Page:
Using this source, the first son to follow father into the coal industry was George G. Hann also of Aberdare in 1914 and first elected to this institute in 1898.[26] Sadly George Hann predeceased his father dying in 1918.[27]

These sons can also be found in lists of company directors associated with their father. So in 1928 the Rhymney Iron Co. has both E. L. Hann and E. M. Hann as directors. The general manager is D. A. Hann.[28]

ReferencesEdit

  1. ^ "District Notes". Aberdare Times. 9 February 1889. Retrieved 7 January 2014.
  2. ^ "County Council Election". Aberdare Times. 23 February 1889. Retrieved 7 January 2014.
  3. ^ a b "Archived copy". Archived from the original on 7 January 2014. Retrieved 27 November 2013.CS1 maint: archived copy as title (link)
  4. ^ a b "The Powell Duffryn Steam Coal Co. Ltd". Webapps.rhondda-cynon-taff.gov.uk. Retrieved 28 July 2015.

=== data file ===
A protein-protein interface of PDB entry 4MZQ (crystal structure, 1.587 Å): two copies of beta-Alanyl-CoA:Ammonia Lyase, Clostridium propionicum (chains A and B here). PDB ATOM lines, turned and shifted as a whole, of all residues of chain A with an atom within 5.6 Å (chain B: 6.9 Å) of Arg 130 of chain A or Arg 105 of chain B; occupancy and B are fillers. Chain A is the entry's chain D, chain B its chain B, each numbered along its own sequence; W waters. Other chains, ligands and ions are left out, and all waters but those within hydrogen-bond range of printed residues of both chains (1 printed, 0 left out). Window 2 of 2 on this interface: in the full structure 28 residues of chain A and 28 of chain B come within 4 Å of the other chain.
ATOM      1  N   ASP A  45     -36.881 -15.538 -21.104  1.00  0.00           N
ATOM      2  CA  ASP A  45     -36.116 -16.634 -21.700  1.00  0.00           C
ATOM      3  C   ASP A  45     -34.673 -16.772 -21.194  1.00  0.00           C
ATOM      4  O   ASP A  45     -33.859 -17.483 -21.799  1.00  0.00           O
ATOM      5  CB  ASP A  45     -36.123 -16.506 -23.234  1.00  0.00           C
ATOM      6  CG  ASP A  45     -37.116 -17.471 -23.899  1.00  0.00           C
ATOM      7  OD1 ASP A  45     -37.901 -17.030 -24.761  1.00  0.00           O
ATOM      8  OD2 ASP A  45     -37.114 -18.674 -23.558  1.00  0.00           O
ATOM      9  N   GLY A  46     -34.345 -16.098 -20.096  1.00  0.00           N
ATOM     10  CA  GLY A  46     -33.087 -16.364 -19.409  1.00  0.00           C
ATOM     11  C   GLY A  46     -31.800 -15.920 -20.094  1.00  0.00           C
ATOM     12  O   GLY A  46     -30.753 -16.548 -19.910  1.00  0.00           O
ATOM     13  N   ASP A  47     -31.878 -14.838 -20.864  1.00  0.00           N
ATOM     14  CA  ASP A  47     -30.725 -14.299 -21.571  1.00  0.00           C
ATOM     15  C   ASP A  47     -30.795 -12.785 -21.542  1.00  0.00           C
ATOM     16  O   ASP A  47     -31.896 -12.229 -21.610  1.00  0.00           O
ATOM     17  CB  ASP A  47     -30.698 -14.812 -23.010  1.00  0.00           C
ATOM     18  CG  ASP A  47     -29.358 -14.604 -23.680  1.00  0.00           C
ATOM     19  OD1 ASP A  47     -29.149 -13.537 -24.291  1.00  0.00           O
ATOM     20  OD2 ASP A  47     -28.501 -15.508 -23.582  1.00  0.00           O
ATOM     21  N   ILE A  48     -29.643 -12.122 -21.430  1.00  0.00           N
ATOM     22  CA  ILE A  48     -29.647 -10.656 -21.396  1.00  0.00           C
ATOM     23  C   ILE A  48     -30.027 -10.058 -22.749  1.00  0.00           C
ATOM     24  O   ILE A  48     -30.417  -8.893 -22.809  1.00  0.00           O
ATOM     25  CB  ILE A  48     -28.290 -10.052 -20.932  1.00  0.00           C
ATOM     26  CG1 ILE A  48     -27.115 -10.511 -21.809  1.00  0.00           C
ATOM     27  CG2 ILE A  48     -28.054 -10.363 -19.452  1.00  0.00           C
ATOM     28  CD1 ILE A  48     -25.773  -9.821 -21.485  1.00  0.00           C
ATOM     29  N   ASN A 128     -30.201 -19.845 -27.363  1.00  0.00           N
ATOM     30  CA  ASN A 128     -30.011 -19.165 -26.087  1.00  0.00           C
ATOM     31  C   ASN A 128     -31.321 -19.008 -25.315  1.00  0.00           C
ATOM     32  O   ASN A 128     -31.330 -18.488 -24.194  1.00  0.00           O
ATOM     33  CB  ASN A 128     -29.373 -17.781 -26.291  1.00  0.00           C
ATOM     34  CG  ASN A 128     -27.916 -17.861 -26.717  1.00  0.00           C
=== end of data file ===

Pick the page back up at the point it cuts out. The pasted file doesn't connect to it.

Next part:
5. ^ a b c d retrieved 7 January 2014 from Welsh Newspapers On line from the Aberdare Leader of 14 March 1914.
  6. ^ Transactions North of England Institute of Mining Engineers Volume 18 1868–1869 report of meeting 5 September 1868 page 1.
  7. ^ "Houghton Hillside Cemetery Records". Archive.is. Archived from the original on 7 September 2012. Retrieved 2015-07-28. Scroll down to find John Hann and Mary Jane Hann (two only)CS1 maint: bot: original URL status unknown (link)
  8. ^ a b c d The South Wales Institute of Engineers Proceedings Volume XXIX, 1913 pxlviii (copy consulted at North of England Institute of Mining and Mechanical Engineers 26 November 2013)